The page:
Cascabel Management is the latest hedge fund firm backed by Julian Robertson, Jr. to shut down, according to a source. The New York-based seed, headed by Scott Sinclair and Laurence Chang, has liquidated 80 percent of its portfolio. The firm’s hedge fund had lost 10.2 percent in the first quarter and was down 5.8 percent for the year through April. In 2014 it lost 17.9 percent but was up 28.9 percent in 2013. However, it compounded at 3.7 percent since its 2008 inception. Cascabel recently reported managing $72 million.
Sinclair joined Tiger Management in 1991. He spent some time in Tokyo covering consumer stocks and East Asian markets. When he returned to New York, he took primary responsibility for Tiger’s coverage of media and entertainment. Chang previously worked at Marc Lasry’s New York City hedge fund firm, Avenue Capital Management. Cascabel is at least the fifth fund with roots to Robertson’s New York-based Tiger Management to shut down since the start of 2014. Earlier this year, John Thaler announced he was shutting down JAT Capital Management, his long-short hedge fund firm. The others are Patrick McCormack’s Tiger Consumer Management, TigerShark Management, co-founded by Thomas Facciola and Michael Sears, and Joho Capital, headed by Robert Karr. Dow Jones initially reported the news of Cascabel’s closing.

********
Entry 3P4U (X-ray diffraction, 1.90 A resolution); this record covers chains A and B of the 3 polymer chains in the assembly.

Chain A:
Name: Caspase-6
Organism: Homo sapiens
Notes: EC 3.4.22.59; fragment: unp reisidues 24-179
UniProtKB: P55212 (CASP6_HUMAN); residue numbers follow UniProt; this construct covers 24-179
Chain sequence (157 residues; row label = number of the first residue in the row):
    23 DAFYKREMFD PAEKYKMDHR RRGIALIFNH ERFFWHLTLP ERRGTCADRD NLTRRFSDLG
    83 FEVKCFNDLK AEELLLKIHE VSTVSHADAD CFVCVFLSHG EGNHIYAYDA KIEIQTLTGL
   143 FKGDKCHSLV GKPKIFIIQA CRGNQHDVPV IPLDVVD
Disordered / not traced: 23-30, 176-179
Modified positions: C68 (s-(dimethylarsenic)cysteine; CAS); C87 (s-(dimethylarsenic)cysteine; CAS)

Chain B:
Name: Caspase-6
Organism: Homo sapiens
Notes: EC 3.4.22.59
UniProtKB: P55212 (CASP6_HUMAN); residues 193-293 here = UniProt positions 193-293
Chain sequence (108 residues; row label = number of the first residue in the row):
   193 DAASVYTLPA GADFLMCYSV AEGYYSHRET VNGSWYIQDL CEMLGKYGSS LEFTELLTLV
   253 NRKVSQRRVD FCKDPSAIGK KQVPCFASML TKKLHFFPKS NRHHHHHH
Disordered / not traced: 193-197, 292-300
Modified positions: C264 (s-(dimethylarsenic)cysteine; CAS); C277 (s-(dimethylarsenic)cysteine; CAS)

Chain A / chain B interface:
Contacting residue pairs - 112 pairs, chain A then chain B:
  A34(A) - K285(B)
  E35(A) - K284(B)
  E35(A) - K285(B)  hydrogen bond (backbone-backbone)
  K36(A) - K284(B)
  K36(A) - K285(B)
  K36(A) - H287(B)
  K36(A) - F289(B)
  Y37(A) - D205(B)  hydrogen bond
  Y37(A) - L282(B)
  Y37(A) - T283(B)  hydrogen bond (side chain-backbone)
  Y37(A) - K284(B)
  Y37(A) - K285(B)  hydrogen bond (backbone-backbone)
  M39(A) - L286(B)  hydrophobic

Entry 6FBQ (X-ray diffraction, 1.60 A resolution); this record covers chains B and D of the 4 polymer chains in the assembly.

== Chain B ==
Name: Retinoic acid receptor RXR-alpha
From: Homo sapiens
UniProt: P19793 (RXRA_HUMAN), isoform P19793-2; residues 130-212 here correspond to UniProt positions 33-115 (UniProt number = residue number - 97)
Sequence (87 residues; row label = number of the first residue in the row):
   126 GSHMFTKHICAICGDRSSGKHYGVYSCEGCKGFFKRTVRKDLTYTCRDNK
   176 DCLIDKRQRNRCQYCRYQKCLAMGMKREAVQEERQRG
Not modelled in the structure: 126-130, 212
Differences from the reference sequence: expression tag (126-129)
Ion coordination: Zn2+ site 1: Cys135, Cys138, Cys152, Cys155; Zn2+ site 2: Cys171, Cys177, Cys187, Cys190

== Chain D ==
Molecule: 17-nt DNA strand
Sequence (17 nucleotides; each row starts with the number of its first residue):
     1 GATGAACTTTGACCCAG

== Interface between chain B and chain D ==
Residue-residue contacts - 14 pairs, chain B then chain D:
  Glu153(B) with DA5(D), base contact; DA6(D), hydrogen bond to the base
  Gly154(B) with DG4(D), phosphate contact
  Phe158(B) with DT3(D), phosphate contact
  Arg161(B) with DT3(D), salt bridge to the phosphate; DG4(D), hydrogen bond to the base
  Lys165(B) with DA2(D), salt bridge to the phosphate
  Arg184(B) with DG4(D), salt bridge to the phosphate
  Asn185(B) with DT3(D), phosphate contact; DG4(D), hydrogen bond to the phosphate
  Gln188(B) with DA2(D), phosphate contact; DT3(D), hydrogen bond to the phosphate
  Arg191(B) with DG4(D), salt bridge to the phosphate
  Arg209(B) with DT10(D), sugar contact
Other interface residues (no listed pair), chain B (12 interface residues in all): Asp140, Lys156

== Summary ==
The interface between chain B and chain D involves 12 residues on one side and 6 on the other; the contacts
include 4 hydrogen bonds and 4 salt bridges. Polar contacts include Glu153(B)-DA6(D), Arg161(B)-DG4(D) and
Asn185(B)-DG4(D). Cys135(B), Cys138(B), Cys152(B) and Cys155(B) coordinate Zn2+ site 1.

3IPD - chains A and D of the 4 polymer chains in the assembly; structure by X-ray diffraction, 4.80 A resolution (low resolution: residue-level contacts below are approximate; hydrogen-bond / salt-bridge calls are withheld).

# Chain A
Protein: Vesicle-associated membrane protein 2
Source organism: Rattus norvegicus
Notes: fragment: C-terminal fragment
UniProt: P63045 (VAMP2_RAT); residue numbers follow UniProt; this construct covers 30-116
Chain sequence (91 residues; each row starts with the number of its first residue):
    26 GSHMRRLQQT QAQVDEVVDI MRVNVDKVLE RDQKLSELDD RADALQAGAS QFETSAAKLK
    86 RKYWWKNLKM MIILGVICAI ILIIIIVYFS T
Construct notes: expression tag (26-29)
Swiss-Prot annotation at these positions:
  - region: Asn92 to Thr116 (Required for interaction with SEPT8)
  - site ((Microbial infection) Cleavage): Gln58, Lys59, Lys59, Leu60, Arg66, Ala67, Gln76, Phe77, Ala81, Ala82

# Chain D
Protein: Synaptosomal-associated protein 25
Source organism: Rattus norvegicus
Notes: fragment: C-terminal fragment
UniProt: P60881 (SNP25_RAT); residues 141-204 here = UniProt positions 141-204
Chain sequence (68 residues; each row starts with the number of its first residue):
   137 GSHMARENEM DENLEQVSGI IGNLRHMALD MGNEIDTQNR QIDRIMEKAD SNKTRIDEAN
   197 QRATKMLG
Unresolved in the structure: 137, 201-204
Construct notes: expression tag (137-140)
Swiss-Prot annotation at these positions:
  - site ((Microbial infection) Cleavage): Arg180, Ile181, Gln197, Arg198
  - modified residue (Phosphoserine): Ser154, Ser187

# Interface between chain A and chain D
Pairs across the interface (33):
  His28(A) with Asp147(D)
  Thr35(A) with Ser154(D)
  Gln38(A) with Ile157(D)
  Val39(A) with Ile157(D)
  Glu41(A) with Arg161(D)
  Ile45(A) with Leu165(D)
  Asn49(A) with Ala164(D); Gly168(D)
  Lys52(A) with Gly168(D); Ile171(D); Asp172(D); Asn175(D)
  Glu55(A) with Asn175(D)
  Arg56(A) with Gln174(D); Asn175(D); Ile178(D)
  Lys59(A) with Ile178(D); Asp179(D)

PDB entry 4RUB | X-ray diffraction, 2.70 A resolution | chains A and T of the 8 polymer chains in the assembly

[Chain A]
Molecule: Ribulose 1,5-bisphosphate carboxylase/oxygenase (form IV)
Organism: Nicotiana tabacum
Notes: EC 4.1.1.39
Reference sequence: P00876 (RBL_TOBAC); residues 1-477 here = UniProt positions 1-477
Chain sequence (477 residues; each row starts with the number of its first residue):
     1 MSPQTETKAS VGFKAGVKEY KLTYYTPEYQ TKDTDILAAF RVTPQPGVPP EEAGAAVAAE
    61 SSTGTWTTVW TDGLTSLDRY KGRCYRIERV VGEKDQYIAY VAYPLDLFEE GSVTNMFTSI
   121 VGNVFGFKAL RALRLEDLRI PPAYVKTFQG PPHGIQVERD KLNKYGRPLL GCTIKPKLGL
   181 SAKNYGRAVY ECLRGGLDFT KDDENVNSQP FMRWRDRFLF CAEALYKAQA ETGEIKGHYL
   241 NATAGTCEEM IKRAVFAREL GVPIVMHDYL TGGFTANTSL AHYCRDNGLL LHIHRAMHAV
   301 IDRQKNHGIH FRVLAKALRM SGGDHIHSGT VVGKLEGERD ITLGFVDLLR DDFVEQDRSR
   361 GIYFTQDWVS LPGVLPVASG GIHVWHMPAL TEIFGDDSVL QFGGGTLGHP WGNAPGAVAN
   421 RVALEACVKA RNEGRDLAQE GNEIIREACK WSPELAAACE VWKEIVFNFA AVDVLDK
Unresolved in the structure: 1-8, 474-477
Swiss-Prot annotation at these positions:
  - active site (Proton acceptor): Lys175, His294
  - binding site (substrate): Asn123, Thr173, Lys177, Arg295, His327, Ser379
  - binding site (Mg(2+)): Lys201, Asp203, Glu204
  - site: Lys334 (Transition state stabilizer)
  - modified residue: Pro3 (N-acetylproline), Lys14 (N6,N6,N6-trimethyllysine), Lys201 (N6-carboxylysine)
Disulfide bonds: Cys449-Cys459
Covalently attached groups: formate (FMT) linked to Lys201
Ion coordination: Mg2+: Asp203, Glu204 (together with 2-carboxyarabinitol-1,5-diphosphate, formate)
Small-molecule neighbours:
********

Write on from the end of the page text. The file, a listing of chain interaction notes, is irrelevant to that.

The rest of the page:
Oceanwood Capital Management has raised $250 million for a new hedge fund that will invest in Europe, according to Reuters. The fund, Oceanwood Peripheral European Select Opportunities Fund, will focus on a variety of asset classes but mainly emphasize financial stocks in Ireland, Italy, Spain, Portugal and Greece, among others. The London firm was spun out from Tudor Group in 2006 “with a significant investment from Tudor,” according to the fund’s website. The new fund is aiming for 15 percent to 20 percent annual returns, according to the report. Oceanwood is the latest among a string of hedge funds raising money to invest in Europe. As we earlier chronicled, Marc Lasry’s New York-based Avenue Capital Management completed its first close on $1.1 billion and hopes to eventually raise as much as 2.5 billion for its Europe Special Situations Fund III. New York-based Marathon Asset Management, a credit and debt specialist, is loading up on nonperforming loans from European banks secured by hard assets. York Capital Management earlier raised some $500 million for its new fund, York European Distressed Credit Fund II. We also recently reported that Centerbridge Partners has opened up its hedge funds to new capital for the first time in several years. The New York distressed-debt specialist has told investors it wants to prepare for when opportunities open up, in the belief that when they do, they will be large and attractive. Centerbridge is not targeting a specific industry or region, however.
Citadel owns nearly 2.4 million shares of InfraREIT, Inc., or 5.5 percent of the total. The real estate investment trust, which owns rate-regulated electric transmission and distribution assets in Texas, went public earlier this year.